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A map of Imola


RCIN 912284

A drawing of a map of Imola, showing the city enclosed by a ring. Four lines cross the plan, forming on the circle eight points of the compass, at which the names of the winds are written in Leonardo's hand, clockwise from one o'clock.

In August 1502 Leonardo was appointed ‘General Architect and Engineer’ to Cesare Borgia, son of Pope Alexander VI and marshal of the papal troops, giving him powers to requisition men for surveying and to order improvements to fortifications. Cesare lodged in Imola with his entourage in the autumn of 1502, and it must have been then that Leonardo made this magnificent map of the town.

Leonardo paced the lengths of the streets, as recorded on an annotated sketch of each quarter of the town (RCIN 912686), took bearings from the tower of the Palazzo Comunale at the central crossroads, and presumably worked out the layout by  geometry on a lost sheet, as no construction lines are visible here. The irregularities in the rectilinear street plan testify to the accuracy of the map, which may still be used to find one’s way around Imola today. But it has been noted that some details of the buildings were out-of-date, suggesting that Leonardo relied on an earlier survey of the town for the ground plans and property boundaries – though why he or Cesare cared about such details is unknown, for their primary concern must have been the fortifications of the town. Pen lines divide the circle into eight, each further subdivided into eighths by stylus lines, allowing bearings to be given with some precision. In the margins Leonardo wrote the distances and directions to other towns and cities, such as ‘Imola sees [vede] Bologna at five-eighths from the west towards the north-west at a distance of 20 miles [32 km].’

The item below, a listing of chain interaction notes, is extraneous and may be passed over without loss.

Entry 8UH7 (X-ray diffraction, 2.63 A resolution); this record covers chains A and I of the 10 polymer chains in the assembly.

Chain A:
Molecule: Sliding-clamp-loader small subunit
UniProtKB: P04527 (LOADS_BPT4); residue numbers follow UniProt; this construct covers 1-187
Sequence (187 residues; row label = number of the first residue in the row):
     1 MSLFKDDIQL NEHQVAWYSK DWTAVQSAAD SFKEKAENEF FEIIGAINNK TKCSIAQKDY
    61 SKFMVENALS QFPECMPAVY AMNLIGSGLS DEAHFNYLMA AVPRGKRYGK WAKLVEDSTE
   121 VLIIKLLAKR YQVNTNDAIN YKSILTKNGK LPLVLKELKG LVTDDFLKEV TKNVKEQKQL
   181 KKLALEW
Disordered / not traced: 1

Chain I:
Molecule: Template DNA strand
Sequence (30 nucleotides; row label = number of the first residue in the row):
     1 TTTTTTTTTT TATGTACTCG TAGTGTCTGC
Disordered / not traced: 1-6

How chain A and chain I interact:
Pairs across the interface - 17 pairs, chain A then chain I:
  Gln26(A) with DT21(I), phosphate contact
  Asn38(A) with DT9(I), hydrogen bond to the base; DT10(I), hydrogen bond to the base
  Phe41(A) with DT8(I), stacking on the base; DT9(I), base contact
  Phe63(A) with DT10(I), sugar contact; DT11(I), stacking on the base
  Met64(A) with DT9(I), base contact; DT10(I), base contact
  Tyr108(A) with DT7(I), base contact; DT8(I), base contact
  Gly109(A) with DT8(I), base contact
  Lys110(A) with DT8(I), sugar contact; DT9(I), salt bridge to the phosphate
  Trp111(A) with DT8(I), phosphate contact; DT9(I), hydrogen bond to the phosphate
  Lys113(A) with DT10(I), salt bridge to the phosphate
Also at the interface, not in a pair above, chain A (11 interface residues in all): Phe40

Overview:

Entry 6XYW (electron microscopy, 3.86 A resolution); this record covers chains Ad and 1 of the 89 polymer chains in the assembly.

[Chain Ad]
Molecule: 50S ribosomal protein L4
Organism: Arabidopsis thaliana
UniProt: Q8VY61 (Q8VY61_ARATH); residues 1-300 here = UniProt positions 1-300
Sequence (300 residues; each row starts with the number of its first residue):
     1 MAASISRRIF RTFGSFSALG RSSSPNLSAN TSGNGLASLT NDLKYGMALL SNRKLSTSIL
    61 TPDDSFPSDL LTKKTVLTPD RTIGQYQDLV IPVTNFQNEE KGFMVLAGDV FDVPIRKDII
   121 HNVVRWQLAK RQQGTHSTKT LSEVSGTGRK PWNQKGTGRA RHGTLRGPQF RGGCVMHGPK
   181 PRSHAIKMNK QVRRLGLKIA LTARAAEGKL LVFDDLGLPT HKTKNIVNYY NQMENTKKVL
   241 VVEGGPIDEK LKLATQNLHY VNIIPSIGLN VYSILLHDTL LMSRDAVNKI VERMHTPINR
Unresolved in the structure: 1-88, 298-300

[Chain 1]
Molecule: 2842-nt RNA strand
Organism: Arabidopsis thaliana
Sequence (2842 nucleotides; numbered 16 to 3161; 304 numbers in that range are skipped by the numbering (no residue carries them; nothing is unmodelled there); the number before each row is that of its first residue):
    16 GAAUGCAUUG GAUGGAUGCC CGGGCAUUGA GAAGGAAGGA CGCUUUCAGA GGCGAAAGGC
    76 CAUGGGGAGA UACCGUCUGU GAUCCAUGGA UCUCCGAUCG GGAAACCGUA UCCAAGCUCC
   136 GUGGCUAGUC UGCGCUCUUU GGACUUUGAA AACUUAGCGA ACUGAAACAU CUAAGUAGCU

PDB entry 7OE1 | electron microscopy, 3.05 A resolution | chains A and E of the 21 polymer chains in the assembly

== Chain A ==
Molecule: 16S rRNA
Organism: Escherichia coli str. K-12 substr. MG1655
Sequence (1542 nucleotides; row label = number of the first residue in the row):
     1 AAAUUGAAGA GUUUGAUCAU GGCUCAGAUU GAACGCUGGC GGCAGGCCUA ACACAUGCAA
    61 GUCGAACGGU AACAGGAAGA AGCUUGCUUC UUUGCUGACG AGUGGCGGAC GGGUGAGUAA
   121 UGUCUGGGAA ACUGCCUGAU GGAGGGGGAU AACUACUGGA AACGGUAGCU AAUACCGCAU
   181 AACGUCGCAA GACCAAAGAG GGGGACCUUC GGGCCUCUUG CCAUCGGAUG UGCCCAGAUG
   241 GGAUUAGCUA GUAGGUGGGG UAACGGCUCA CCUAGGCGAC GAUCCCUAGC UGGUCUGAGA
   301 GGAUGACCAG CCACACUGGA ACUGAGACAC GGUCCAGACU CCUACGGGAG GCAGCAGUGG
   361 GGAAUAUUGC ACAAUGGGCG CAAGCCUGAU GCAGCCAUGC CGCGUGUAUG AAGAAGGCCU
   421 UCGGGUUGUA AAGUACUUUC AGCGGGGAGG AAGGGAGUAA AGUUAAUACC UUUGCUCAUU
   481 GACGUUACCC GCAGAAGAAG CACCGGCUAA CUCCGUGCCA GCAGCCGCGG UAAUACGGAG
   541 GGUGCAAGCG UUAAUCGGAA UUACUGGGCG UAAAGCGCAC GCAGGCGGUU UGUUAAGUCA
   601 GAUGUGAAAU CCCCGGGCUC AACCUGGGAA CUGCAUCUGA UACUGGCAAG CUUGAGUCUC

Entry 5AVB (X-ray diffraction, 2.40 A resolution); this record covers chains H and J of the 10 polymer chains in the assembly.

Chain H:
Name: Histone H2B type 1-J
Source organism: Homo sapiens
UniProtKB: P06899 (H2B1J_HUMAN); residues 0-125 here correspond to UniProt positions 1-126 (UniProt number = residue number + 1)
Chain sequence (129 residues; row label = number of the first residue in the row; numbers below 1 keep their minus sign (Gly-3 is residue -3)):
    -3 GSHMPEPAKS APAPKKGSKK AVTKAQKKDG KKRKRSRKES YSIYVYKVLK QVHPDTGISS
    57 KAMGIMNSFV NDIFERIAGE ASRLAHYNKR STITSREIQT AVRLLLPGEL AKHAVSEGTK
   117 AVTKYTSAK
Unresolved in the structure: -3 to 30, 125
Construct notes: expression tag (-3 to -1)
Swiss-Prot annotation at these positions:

Text adapted from Leonardo da Vinci: A life in drawing, London, 2018

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